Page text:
A fly-in, fly-out mine worker has tested positive to the coronavirus in Western Australia and may have been infectious while in the community.
Premier Mark McGowan says the man in his 30s returned a "very weak" positive test result in recent days but has since tested negative.
He is in isolation and has not displayed any symptoms, having previously tested positive to the virus in March last year after returning from overseas.
The man worked as a maintenance contractor at Fortescue Metal Group's Cloudbreak mine in the Pilbara between July 20 and July 27 and went on to attend venues in Fremantle, Scarborough and Subiaco.
He is believed to have contracted the virus at Perth Airport from a Queensland man who flew there on July 20 and was subsequently denied entry to WA. That man tested positive to the Alpha variant of the virus upon returning to Brisbane.
"It's a highly unusual situation," the premier told reporters.
"The best explanation we have for his weak positive test result is that he probably acquired it from the man at the airport through some sort of casual contact.
"We think he was positive over the course of the last 16 days ... (but) there's a strong prospect he wasn't infectious because he was COVID-positive early last year."
Health Minister Roger Cook said WA Health would update a list of six exposure sites, including the airport, as new information emerged.
Anyone who attended those sites must get tested immediately and quarantine until they return a negative result.
"There will be a large pool of casual contacts," Mr Cook said.
"There's no reason to believe this will lead to a lockdown but there's very much cause for concern."
The FIFO worker's girlfriend has tested negative, as has one of his three closest workmates. Results are pending for a flatmate and two other co-workers, one of whom is described as currently being in a remote location.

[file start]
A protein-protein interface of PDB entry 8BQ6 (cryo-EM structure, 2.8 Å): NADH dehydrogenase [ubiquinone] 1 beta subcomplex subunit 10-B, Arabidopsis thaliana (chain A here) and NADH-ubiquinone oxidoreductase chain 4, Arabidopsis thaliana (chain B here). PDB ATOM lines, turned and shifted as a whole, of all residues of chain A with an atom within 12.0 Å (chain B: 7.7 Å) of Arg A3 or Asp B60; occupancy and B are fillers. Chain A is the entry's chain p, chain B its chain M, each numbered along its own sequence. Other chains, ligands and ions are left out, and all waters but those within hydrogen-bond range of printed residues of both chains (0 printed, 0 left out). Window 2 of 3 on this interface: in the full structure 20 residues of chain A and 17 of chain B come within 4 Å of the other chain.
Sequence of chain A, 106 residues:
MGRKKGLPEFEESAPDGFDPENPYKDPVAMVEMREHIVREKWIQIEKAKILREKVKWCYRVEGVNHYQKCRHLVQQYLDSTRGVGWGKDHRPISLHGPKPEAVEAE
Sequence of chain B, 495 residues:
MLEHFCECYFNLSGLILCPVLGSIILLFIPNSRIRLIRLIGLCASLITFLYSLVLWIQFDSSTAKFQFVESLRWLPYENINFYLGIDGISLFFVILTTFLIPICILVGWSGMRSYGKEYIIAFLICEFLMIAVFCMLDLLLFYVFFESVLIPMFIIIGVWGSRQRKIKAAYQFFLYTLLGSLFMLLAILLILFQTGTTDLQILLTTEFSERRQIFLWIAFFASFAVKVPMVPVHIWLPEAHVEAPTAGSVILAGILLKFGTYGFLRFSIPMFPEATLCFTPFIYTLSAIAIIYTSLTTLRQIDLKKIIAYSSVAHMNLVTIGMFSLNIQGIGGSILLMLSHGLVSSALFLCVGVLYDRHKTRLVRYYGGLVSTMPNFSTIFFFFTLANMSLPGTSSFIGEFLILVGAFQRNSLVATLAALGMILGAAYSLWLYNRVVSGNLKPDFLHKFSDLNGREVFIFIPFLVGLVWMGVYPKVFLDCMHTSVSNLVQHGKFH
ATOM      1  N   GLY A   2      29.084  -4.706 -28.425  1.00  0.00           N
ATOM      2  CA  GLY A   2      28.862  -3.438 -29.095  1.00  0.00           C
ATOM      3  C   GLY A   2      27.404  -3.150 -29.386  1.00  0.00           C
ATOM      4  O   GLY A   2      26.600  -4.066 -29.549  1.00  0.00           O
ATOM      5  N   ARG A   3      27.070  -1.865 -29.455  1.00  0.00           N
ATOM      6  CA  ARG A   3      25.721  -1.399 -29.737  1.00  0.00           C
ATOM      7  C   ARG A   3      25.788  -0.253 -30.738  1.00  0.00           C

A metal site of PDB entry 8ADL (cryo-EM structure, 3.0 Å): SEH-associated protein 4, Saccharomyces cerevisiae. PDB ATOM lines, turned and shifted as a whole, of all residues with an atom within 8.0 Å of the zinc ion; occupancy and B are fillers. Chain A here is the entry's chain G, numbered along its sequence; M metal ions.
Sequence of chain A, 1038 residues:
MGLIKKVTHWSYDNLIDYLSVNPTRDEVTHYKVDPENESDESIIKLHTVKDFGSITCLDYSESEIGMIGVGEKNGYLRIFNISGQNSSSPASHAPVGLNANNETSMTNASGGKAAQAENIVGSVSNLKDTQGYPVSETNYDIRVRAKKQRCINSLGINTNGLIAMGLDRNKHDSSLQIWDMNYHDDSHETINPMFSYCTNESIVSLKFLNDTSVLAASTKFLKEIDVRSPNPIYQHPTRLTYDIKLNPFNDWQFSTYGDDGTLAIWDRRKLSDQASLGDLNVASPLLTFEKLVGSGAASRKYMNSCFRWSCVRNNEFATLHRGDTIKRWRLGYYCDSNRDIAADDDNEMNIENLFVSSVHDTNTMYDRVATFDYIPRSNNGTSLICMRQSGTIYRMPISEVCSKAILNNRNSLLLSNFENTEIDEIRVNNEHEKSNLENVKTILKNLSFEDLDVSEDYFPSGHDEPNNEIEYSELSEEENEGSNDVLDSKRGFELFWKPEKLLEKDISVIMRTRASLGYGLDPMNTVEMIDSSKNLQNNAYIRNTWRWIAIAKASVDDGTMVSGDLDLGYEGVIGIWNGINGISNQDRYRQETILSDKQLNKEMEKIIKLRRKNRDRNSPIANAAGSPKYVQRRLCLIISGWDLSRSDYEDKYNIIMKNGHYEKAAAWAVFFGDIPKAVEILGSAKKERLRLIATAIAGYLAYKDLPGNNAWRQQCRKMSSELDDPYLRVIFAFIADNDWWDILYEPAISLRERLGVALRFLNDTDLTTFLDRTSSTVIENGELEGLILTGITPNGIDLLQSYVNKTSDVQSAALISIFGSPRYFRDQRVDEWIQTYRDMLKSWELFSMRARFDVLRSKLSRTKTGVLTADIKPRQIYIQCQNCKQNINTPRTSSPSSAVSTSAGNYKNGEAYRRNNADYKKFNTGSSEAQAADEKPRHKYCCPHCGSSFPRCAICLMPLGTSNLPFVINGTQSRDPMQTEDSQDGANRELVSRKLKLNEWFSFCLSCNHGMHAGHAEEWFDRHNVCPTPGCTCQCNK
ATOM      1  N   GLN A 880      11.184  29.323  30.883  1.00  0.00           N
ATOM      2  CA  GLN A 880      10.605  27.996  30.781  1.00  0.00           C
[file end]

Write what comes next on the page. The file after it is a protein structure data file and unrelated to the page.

All are being treated as close contacts and must quarantine for 14 days.
The infected man, who had been tested while in Perth under Fortescue protocols, is awaiting the results of further testing.
Fortescue said in a statement it was working closely with WA Health to assist with contact tracing.
"In accordance with the directions of the Department of Health, all team members who were on site during that period are not required to isolate unless they are identified as a close contact through contact tracing," the company said.
"Fortescue has a comprehensive COVID-19 management plan and protocols, as well as access to rapid antigen testing on site."
It's understood Fortescue shares contractors with at least one other neighbouring Pilbara miner, which is deep-cleaning items as a precaution.
The Australian Nurses Federation said it would postpone a planned rally on Thursday at Perth's King Edward Memorial Hospital.
More than 400 nurses had been expected to protest over staff shortages and working conditions at the state's primary maternity hospital.
ANF state secretary Mark Olson said the government should take precautionary measures including restricting crowds at the AFL on the weekend.
"COVID will come into WA, it's just a matter of time," he said.
"We must protect our hospital system and hospital workers with full force now ... or we will have a disaster worse than NSW."
Australian Associated Press